In Hitched for the Holidays, both Rob (Joey Lawrence) and Julie  (Emily Hampshire) decide they are going to use each other in order to deal with their families. In Rob’s case, he has told his dying grandmother that he’s met the girl he’s going to marry. In Julie’s, her Jewish parents are hassling her over her singledom as the holidays approach.

What ensues are lies about religious beliefs, drunken party dancing, and, over the course of a couple weeks, actually developing real feelings for each other. This movie gets a bit more deep than they usually do — we explore how Rob’s mother random disappearances in the past have affected him as a human being and actually talk about religion a bit! — but it also embraces the ridiculousness of the genre. And if you know anything about me, you know that’s basically my life motto.

Highlight: Two words: Hanukkah tree. Also, there’s a legit horse chase.

3 fireplaces for Joey Lawrence — for me, this ‘90s teen idol just doesn’t really do it for me, but I will acknowledge that other people find him attractive.
4 mistletoes for romance — I mean, a horse was involved in the grand gesture.
5 white elephants for lolz — let me repeat myself: HANUKKAH TREE.
3 bourbons for suspension of disbelief

4. Love at the Christmas Table

Sam and Kat have spent every Christmas at the children’s table since they were toddlers. They grew up together sharing the highs and lows of young adulthood. Now nearly 30 years later, Sam realizes Kat is the one, but he is afraid that the past will get in his way.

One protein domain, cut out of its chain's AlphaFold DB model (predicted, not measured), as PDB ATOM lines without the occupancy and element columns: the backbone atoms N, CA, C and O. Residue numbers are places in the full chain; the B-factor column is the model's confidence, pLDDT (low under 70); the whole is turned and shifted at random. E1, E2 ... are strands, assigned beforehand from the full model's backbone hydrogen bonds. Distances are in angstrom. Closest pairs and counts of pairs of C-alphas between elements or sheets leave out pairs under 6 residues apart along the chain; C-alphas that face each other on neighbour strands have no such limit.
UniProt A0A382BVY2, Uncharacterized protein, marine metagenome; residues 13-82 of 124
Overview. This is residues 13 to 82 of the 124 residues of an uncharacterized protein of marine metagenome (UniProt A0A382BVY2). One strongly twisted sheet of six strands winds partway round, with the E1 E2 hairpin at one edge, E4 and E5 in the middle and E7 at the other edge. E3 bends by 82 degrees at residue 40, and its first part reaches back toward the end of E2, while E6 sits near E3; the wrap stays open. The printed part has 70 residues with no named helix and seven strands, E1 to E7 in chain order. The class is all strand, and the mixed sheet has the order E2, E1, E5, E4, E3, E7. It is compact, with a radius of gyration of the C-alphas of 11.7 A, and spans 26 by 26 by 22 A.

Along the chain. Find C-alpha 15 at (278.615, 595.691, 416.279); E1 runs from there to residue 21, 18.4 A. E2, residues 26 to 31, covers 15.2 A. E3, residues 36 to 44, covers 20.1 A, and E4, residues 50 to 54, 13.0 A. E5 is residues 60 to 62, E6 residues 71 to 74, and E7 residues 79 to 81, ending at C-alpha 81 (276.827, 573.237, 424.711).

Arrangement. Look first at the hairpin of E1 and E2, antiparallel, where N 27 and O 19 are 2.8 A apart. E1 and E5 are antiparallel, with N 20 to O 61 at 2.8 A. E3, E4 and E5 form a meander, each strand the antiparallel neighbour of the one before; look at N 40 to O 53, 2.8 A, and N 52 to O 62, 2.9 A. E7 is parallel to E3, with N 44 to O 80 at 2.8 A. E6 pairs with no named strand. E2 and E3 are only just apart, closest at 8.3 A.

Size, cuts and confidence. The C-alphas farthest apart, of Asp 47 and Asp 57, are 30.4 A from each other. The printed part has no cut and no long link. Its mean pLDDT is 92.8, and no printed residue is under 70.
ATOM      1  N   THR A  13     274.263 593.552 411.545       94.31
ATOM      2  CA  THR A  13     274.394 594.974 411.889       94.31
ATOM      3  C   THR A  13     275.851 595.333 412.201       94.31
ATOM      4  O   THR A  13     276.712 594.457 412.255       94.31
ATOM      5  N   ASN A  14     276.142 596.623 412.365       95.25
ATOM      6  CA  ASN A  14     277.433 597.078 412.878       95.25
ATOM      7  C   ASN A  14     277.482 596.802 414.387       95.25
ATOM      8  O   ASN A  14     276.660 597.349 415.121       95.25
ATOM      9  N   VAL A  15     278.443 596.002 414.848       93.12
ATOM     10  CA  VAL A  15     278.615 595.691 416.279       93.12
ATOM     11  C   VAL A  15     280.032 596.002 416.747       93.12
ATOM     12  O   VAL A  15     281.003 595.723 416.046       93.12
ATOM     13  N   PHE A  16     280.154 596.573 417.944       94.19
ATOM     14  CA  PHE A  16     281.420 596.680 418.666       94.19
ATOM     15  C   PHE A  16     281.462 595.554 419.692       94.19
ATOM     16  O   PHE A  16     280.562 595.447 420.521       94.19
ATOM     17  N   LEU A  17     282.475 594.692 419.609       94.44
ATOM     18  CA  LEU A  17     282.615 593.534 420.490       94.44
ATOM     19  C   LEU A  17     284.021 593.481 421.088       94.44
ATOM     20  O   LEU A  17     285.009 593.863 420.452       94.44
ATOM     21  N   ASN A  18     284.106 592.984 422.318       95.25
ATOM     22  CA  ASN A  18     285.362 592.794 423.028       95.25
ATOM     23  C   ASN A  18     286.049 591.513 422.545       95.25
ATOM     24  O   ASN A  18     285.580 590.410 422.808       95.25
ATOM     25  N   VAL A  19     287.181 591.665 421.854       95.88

I actually first saw the end of this movie while waiting for “Liz and Dick” to start, which is how I knew that it ends underneath a table. It’s actually much more promising than it sounds. I love the idea that here are these two people that have known each other for as long as they can remember, and it takes DECADES for them to even consider thinking of the other as a possibly romantic interest. Talk about a slow burn.

Seeing them when they’re children is fun, but it gets much more interesting when Sam (Dustin Milligan) heads off to college while Kat (Danica McKellar AKA Winnie Cooper from the Wonder Years) stays behind to work for their fathers’ company. Here, the tension begins. He meets someone, she meets someone, he breaks up with said someone, she breaks up with hers, they finally both turn 26 and they STILL HAVEN’T KISSED YET. It’s agonizing and it’s amazing.

Highlight: they dance. It is the best dance. It is so good that you get the video of it.

4 fireplaces for Dustin Milligan
4 mistletoes for romance
3 white elephants for lolz
3 bourbons for disbelief

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5. Dear Santa